“I want to go in the stadium,” said my nephew. We were standing on the campus of the University of Florida. Now my direct experience with stadiums– Notre Dame, Great American Ballpark, Riverbend, Riverfront, Ohio– strongly suggested that one simply does not just walk in. In fact, it’s a good way to get kicked out of them. In fact, I’d experienced exactly this. And the 17-year-old at my left hand did not need to know that part of it, but it did not seem the best introduction to his dream school.
So now I was left to apply my bitter experience of angering ushers without letting on how I came by this highly valuable knowledge. “Why don’t I just take your picture outside of it,” I suggested. When threatened, we introverts are world-beaters at invisibly standing outside of, next to, and right up on people, places, and things. This defaults seemed the safest tactic at the moment.
“But,” he said, citing TikTok as an authority, “I’ve seen it. You can just walk in.”
Well, perhaps this was a quick and easy way to save his parents an application fee and forty grand a year. We approached the looming concrete, saw no gates at the entrance ramps, and, indeed… walked in.
The place was hideous, of course, with gooey orange paint slathered floor to rooftop, but I let the boy have his Moment. My Moment, the first time I entered Great American Ball Park, was shared with an opposition fan (guess which team) who bumped my shoulder and screamed something in beer-ese, and because it was a bobblehead night I had to keep walking or die.
Florida’s sickening July humidity pushing down every limb, I was continually glancing over my sweaty shoulder until I noticed not just stadium employees, but the people.
Guy on his phone sitting in the middle of a row of the student section.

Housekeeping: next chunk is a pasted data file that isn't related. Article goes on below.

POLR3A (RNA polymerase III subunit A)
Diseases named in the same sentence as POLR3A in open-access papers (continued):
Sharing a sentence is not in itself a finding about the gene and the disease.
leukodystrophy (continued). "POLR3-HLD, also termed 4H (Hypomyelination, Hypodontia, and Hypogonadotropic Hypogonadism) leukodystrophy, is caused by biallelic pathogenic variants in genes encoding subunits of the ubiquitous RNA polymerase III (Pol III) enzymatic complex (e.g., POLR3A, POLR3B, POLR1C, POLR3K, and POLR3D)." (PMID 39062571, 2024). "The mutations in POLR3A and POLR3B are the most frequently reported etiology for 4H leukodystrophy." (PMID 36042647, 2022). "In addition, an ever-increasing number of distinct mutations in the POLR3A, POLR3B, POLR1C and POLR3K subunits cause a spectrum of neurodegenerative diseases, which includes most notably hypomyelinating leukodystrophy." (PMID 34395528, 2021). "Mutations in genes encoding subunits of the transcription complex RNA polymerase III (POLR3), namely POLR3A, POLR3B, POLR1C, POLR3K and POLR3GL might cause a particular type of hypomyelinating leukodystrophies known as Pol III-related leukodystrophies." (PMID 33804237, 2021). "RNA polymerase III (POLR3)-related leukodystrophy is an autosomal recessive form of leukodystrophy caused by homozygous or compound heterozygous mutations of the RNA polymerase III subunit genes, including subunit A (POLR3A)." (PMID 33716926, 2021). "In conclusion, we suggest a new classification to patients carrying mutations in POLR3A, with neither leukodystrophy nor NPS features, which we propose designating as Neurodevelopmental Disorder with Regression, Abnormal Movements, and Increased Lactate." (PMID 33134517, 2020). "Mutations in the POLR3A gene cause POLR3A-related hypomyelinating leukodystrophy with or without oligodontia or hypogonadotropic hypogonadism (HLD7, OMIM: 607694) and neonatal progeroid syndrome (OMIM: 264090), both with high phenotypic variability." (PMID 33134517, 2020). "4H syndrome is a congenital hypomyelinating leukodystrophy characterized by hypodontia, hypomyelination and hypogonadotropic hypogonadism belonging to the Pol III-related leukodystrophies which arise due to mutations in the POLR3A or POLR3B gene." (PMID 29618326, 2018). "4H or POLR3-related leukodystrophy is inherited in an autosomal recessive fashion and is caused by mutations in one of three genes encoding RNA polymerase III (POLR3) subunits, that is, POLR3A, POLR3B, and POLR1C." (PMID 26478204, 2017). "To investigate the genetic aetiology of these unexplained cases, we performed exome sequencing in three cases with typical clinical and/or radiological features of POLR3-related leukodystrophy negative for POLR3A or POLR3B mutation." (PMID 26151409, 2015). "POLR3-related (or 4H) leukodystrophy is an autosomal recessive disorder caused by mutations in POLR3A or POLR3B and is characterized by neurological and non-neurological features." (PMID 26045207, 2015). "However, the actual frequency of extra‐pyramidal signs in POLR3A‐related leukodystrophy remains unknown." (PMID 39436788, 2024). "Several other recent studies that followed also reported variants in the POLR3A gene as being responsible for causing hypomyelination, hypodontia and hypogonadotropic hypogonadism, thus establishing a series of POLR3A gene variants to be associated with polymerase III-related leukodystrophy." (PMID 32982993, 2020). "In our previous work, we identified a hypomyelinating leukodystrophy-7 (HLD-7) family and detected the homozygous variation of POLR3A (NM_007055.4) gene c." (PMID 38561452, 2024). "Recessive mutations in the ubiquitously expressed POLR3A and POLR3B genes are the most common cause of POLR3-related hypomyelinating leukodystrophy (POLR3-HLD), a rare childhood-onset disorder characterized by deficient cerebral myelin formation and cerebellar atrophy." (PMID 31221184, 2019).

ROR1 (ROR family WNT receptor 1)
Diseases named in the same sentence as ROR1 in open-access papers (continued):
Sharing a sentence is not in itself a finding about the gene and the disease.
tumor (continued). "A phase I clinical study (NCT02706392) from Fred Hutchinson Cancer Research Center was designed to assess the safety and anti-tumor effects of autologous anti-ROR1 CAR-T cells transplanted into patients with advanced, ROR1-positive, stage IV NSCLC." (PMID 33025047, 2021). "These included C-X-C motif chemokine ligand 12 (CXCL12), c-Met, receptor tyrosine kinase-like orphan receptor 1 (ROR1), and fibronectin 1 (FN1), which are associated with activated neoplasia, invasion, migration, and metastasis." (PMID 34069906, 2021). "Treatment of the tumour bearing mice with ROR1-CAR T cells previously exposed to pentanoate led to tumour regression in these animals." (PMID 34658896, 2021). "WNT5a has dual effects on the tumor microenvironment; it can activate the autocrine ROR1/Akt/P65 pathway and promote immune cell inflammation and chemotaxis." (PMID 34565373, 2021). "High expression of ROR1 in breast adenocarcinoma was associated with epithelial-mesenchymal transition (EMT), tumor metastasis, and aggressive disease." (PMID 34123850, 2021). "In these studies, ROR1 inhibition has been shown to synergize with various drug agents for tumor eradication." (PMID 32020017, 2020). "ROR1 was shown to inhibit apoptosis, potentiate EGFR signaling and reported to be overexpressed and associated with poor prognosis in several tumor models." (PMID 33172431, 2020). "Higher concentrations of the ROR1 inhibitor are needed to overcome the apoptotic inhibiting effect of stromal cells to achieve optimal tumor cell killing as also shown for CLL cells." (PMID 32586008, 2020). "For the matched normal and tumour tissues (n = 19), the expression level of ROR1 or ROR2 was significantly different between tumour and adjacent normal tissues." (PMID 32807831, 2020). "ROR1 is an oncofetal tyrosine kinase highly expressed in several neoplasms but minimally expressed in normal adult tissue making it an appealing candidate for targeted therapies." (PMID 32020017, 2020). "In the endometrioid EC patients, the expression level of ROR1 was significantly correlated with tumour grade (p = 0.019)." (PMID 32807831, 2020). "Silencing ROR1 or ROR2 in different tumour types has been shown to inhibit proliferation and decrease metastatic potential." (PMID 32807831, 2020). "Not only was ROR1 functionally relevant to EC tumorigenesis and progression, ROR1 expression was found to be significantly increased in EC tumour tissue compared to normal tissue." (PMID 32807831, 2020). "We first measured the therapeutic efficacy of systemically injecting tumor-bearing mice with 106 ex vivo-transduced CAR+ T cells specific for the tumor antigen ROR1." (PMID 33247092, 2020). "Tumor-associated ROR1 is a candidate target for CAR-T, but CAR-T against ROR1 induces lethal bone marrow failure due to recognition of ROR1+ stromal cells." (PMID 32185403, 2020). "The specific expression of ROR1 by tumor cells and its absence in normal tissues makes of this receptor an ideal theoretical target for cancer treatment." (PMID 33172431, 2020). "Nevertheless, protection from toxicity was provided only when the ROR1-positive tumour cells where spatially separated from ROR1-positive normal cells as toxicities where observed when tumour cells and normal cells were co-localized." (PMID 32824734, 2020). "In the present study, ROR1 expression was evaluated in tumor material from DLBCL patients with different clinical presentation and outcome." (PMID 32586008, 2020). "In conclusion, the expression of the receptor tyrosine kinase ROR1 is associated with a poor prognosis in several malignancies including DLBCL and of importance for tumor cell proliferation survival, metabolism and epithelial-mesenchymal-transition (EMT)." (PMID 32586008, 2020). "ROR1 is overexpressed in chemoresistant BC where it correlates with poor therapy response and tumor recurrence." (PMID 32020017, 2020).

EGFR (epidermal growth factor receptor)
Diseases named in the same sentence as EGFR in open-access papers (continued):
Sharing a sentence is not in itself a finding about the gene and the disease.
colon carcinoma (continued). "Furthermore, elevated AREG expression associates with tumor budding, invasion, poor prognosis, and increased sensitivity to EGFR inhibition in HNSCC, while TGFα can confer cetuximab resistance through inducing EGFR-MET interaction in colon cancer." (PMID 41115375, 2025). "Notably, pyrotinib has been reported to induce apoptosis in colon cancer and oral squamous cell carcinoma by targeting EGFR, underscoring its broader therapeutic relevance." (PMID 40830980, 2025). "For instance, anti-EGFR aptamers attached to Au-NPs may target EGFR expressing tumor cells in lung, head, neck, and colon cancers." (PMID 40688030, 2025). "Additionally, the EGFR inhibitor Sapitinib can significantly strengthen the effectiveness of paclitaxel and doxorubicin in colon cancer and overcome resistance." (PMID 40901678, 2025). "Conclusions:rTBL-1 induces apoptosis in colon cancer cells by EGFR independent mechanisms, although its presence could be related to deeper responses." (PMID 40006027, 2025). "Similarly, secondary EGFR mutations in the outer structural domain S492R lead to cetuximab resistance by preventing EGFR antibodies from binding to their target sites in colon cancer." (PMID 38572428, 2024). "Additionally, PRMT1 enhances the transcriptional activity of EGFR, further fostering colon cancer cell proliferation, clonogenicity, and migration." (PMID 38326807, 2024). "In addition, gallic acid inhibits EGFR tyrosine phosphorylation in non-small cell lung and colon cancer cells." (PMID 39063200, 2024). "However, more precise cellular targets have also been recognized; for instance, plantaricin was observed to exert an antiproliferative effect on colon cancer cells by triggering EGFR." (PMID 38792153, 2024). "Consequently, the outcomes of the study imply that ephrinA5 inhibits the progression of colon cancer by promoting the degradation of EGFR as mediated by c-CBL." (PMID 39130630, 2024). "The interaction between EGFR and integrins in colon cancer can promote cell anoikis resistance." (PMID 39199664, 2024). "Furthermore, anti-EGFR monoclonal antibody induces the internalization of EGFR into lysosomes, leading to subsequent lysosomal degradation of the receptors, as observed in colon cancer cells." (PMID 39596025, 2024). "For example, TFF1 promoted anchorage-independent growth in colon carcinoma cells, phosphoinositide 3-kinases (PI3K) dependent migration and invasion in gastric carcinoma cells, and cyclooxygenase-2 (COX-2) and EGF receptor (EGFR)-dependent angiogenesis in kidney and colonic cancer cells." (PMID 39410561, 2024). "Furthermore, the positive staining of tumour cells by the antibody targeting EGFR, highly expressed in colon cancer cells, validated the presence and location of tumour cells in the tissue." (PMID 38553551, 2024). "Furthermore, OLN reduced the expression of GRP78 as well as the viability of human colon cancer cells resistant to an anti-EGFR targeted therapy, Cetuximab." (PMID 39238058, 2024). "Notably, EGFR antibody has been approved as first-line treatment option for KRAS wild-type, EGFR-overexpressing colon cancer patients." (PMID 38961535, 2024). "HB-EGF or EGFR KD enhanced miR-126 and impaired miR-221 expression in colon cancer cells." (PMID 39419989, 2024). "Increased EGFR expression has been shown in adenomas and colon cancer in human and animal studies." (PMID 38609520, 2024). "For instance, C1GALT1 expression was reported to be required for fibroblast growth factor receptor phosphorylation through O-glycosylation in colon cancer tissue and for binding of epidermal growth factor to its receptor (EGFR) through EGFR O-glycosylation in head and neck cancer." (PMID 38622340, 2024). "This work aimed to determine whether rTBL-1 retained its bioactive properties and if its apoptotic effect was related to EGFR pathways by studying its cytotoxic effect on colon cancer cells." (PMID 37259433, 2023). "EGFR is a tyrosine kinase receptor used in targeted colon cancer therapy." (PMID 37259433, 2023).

ROTC hopeful running the upper deck steps.
An exercise class of five sprawled on yoga mats beneath a ticket entrance.
A dad and his little girl taking a selfie by the field.
Best of all was a man wearing full firefighter gear, jogging the concourse; would that the concession stands weren’t shuttered so that I could buy him one of everything.
A Famous Place on TV had simply…. flung open its gates to the bobbing jetsam of the community, all of whom were going about their sweaty day. No one seemed awed except us. If people wanted to exercise by inhaling straight water-air for an hour, they were more than welcome to go at it. Bathrooms were open. Drinking fountains were running. The grey walls were graffiti-free, and an air-conditioned gift shop hawked logo dog leashes and Gatorade.
It was weird, this– the business of standing in a stadium to which I had zero emotional attachment and no grim expectation of encroaching on enemy turf. But the hour we spent wandering the empty seats made me attached.
My experience with GABP security was that of a system so (understandably) tight that the directionally impaired Brayan Pena met nearly every member of the Hall of Fame staff during his tenure as a Red. He kept forgetting how to get into the stadium, so he’d cheerfully apply for assistance at our front desk and we’d swipe him in, pointing the way to the clubhouse. And the first glimpse I had of the interior of Notre Dame Stadium was standing on my tiptoes on the other side of a vast, vast parking lot. The implications were sternly, inarguably clear.
But UF? Come conduct your 10 AM Zoom call at The Swamp!
Imagine a policy like this at Great American. We can already peer into the stadium from the crests of various city streets, anyway– a visual invitation to gaze upon this jewel of the riverfront. What if we didn’t lock the gem away for the majority of the year?
Yes, darling: 2PM Silver Sneakers Jazzercise along Beer Alley and enjoying a very, very private cup of coffee on the Sun Deck on a surprise warmish Thursday in February. All the square dance classes. All the impromptu plastic-pin bowling matches. All the Rollerblading!
All in a place holy to baseball, but to those of us who live here, the cathedral would function as just another part of the house. Inspiring, encouraging, and right down the street. Hey, come see my ball park. It’s open.
A baseball park is a special occasion kind of place for most of us. But does it have to be that way? What if you didn’t have a tour or a wedding or a charity event and just… wanted to hang out at your friendly local ball park? Just a few minutes. Maybe get some steps in. Take a friend. Take a solo seat and think about hitting one out– or nothing at all.
You could just walk in.